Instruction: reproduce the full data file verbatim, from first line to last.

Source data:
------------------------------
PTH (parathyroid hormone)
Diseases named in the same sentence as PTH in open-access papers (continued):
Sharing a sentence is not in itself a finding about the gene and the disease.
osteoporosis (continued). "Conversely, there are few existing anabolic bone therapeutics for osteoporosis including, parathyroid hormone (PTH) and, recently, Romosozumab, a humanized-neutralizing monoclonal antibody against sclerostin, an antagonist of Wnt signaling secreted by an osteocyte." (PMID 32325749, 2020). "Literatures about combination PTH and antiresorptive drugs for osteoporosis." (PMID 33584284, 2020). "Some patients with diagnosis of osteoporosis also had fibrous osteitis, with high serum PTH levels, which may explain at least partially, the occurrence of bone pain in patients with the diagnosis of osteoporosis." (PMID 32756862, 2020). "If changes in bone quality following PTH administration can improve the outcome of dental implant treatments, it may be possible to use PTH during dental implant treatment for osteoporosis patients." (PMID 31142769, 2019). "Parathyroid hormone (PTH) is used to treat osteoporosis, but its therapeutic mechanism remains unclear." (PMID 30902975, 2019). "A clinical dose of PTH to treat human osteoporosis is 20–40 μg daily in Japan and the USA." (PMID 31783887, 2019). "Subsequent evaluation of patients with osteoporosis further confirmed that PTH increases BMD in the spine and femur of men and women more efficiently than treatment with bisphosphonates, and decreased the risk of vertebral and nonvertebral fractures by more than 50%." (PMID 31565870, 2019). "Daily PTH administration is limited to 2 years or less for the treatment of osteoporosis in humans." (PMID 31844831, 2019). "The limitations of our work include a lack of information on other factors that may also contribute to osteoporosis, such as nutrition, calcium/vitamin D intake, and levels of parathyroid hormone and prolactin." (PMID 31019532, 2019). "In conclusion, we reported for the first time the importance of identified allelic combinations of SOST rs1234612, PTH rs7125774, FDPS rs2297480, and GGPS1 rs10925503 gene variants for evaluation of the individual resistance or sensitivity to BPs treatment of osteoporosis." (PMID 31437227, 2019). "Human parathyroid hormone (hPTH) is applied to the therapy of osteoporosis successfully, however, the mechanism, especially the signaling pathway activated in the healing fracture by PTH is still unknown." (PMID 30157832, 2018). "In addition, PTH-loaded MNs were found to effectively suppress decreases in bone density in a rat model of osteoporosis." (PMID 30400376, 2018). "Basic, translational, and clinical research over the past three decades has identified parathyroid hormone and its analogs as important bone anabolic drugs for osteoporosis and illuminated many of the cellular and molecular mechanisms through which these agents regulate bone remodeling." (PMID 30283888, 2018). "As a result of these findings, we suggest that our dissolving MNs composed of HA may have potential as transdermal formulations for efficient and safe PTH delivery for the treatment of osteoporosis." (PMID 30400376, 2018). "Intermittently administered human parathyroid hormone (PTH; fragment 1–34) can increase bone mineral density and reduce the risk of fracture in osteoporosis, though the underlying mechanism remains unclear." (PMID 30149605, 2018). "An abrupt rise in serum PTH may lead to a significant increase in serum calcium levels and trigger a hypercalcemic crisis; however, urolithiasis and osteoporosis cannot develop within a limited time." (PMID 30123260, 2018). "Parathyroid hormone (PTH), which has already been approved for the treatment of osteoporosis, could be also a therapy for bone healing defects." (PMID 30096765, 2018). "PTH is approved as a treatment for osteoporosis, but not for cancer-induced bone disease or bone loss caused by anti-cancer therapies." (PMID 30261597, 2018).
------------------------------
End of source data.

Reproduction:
PTH (parathyroid hormone)
Diseases named in the same sentence as PTH in open-access papers (continued):
Sharing a sentence is not in itself a finding about the gene and the disease.
osteoporosis (continued). "Conversely, there are few existing anabolic bone therapeutics for osteoporosis including, parathyroid hormone (PTH) and, recently, Romosozumab, a humanized-neutralizing monoclonal antibody against sclerostin, an antagonist of Wnt signaling secreted by an osteocyte." (PMID 32325749, 2020). "Literatures about combination PTH and antiresorptive drugs for osteoporosis." (PMID 33584284, 2020). "Some patients with diagnosis of osteoporosis also had fibrous osteitis, with high serum PTH levels, which may explain at least partially, the occurrence of bone pain in patients with the diagnosis of osteoporosis." (PMID 32756862, 2020). "If changes in bone quality following PTH administration can improve the outcome of dental implant treatments, it may be possible to use PTH during dental implant treatment for osteoporosis patients." (PMID 31142769, 2019). "Parathyroid hormone (PTH) is used to treat osteoporosis, but its therapeutic mechanism remains unclear." (PMID 30902975, 2019). "A clinical dose of PTH to treat human osteoporosis is 20–40 μg daily in Japan and the USA." (PMID 31783887, 2019). "Subsequent evaluation of patients with osteoporosis further confirmed that PTH increases BMD in the spine and femur of men and women more efficiently than treatment with bisphosphonates, and decreased the risk of vertebral and nonvertebral fractures by more than 50%." (PMID 31565870, 2019). "Daily PTH administration is limited to 2 years or less for the treatment of osteoporosis in humans." (PMID 31844831, 2019). "The limitations of our work include a lack of information on other factors that may also contribute to osteoporosis, such as nutrition, calcium/vitamin D intake, and levels of parathyroid hormone and prolactin." (PMID 31019532, 2019). "In conclusion, we reported for the first time the importance of identified allelic combinations of SOST rs1234612, PTH rs7125774, FDPS rs2297480, and GGPS1 rs10925503 gene variants for evaluation of the individual resistance or sensitivity to BPs treatment of osteoporosis." (PMID 31437227, 2019). "Human parathyroid hormone (hPTH) is applied to the therapy of osteoporosis successfully, however, the mechanism, especially the signaling pathway activated in the healing fracture by PTH is still unknown." (PMID 30157832, 2018). "In addition, PTH-loaded MNs were found to effectively suppress decreases in bone density in a rat model of osteoporosis." (PMID 30400376, 2018). "Basic, translational, and clinical research over the past three decades has identified parathyroid hormone and its analogs as important bone anabolic drugs for osteoporosis and illuminated many of the cellular and molecular mechanisms through which these agents regulate bone remodeling." (PMID 30283888, 2018). "As a result of these findings, we suggest that our dissolving MNs composed of HA may have potential as transdermal formulations for efficient and safe PTH delivery for the treatment of osteoporosis." (PMID 30400376, 2018). "Intermittently administered human parathyroid hormone (PTH; fragment 1–34) can increase bone mineral density and reduce the risk of fracture in osteoporosis, though the underlying mechanism remains unclear." (PMID 30149605, 2018). "An abrupt rise in serum PTH may lead to a significant increase in serum calcium levels and trigger a hypercalcemic crisis; however, urolithiasis and osteoporosis cannot develop within a limited time." (PMID 30123260, 2018). "Parathyroid hormone (PTH), which has already been approved for the treatment of osteoporosis, could be also a therapy for bone healing defects." (PMID 30096765, 2018). "PTH is approved as a treatment for osteoporosis, but not for cancer-induced bone disease or bone loss caused by anti-cancer therapies." (PMID 30261597, 2018).